Hartley Gilbert & Sullivan Society

The G&S Story

William Schwenck Gilbert and Arthur Seymour Sullivan were brought together by impresario Richard D'Oyly Carte in 1875 to produce a One Act piece to act as a curtain raiser for Offenbach's La Perichole. Gilbert already had a had a short piece ready called Trial by Jury which Sullivan set to music and proved to be a massive hit running for 131 performances. Between 1877 and 1896 Gilbert and Sullivan went on to write 12 more comic operas all of which are still performed all over the world today.

 

The shows:

 

Thespis:  This, the first collaboration of Gilbert and Sullivan (before they were officially collaborators), was conceived as a Christmas entertainment for the Gaiety Theatre where it received its first performance on 26 December 1871 and ran for 63 performances.

 

Trial by Jury:  A one-act piece, only 40 minutes in length, produced to be a curtain-raiser for La Perichole.  Ran for 131 performances.

 

The Sorcerer: The first official full length collaboration of Gilbert and Sullivan opened on November 17th 1877 at the Opera Comique and ran for 178 performances.

 

HMS Pinafore: Opened on May 25th 1878 at the Opera Comique and ran for 578 performances.

 

The Pirates of Penzance: Premiered in New York New Year's Eve 1879. Its London Premier was four months later on April 3rd 1880 at the Opera Comique and ran for 363 performances.

 

Patience: Opened on April 23rd 1881 at the Opera Comique and ran for 170 performances before it transferred to the new Savoy Theatre on October 10th 1881 where it ran for a further 408 performances. This was the last G&S to premier at the Opera Comique and the first to play at The Savoy.

 

Iolanthe: opened on November 25th 1882 at the Savoy Theatre, just three days after Patience closed. It ran for 398 performances and was the first G&S to premier at The Savoy.

 

Princess Ida: Opened on January 5th 1884 at The Savoy and ran for 246 performances, which by Savoy Opera standards was considered a flop.

 

The Mikado: Opened on March 14th 1885 at The Savoy and ran for 672 performances.

 

Ruddigore: Opened on January 22nd 1887 at The Savoy and ran for 288 performances. The first night was not a great success and caused Gilbert and Sullivan to make several cuts and alterations which included changing the spelling of the title from Ruddygore to Ruddigore.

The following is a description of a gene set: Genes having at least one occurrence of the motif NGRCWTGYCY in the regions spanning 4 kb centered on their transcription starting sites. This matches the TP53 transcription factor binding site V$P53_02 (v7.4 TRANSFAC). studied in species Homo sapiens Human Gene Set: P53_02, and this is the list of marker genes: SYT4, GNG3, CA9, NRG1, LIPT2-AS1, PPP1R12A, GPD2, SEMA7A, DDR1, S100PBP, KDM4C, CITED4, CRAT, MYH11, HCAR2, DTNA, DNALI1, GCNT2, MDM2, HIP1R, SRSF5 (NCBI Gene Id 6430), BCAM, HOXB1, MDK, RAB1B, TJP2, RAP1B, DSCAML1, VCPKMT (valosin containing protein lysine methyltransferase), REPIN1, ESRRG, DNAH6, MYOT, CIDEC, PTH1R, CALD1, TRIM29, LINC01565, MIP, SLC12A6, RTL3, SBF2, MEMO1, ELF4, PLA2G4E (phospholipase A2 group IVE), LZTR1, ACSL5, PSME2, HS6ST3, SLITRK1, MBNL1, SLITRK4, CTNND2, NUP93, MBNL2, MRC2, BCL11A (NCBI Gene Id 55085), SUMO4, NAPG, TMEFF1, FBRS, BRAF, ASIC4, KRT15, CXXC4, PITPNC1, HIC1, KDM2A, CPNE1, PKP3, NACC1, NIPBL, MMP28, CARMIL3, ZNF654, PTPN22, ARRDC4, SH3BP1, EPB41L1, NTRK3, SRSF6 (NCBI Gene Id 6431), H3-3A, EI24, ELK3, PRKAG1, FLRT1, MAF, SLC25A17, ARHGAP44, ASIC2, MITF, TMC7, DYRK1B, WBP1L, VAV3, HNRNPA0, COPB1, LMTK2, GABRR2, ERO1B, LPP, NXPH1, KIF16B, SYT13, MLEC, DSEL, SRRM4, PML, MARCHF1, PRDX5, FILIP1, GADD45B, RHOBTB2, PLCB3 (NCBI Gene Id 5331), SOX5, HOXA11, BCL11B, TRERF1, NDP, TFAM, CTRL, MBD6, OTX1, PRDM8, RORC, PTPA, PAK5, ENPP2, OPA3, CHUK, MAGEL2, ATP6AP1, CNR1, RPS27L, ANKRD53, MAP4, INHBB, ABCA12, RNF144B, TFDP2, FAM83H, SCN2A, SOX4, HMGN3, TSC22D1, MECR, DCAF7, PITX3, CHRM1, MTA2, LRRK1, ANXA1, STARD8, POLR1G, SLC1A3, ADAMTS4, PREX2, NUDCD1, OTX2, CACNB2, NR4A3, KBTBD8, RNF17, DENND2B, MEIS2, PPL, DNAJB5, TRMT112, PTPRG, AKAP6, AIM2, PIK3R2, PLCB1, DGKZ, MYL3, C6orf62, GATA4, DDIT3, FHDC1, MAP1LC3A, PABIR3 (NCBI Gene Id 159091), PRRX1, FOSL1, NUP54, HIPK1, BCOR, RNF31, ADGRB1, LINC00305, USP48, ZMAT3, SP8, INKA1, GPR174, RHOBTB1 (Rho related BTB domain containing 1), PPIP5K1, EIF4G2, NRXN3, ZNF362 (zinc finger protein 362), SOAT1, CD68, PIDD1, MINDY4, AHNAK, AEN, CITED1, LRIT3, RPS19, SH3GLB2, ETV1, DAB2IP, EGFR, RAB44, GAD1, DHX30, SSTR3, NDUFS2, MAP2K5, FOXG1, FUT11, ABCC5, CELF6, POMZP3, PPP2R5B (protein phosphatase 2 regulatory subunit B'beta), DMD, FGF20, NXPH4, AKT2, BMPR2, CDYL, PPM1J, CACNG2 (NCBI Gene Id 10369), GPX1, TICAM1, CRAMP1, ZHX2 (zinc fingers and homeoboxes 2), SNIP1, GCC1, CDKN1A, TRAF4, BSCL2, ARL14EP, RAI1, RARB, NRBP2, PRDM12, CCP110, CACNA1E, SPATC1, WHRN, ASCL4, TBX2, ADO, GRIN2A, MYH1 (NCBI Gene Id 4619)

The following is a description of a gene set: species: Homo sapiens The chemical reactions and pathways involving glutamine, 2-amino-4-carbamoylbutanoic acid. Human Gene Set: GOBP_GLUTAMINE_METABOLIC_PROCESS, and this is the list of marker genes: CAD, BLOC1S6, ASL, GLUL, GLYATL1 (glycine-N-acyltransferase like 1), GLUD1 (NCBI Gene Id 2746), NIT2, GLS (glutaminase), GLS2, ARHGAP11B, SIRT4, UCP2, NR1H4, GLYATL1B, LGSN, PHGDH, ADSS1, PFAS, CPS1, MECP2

The Yeomen of The Guard: Opened on the October 3rd 1888 at The Savoy and ran for 423 performances.

 

The Gondoliers: Opened on June 20th 1891 at The Savoy and ran for 554 performances. This was the last big successful collaboration between Gilbert and Sullivan and was their last work for four years as their relationship turned sour over sharing the expenses for a new carpet for the Savoy's lobby Sullivan and D'Oyly Carte believed Gilbert and Sullivan should pay for some of it it whilst Gilbert felt that Carte should pay for all of it as it was his theatre. As silly as this may sound this row effectively ended the G&S partnership. The problem was eventually resolved and Gilbert and Sullivan began working together once more on...

 

Utopia Limited: Opened on October 7th 1893 at The Savoy and ran for 245 performances. It was felt that Gilbert and Sullivan were still somewhat bitter over the row about the carpet and the lawsuits that had entailed which caused them to not be as collaborative about Utopia as they had the previous Savoy Operas and it suffered as a result.

 

The Grand Duke:  Opened on March 7th 1896 at The Savoy; was the last collaboration between WS Gilbert and Arthur Sullivan. It ran for just 123 performances The Libretto was considered far too long by many and the plot to be not as tight as the earlier G&S plots had been, also with a large principle cast The Grand Duke is the least performed of the Savoy Operas especially by amateur groups ,Hartley have only performed it once. The Grand Duke marked the end of the G&S partnership. Gilbert was knighted in 1907.  He continued producing until he died on May 29th 1911. Sullivan was knighted 1883.  Like Gilbert, he continued working after the partnership ended but did not enjoy the same success he had with the Savoy Operas. Arthur Sullivan died on November 19th 1900.

 

 

 

Want more information on the lives and shows of Gilbert & Sullivan?  Why not check out the Gilbert & Sullivan Archive?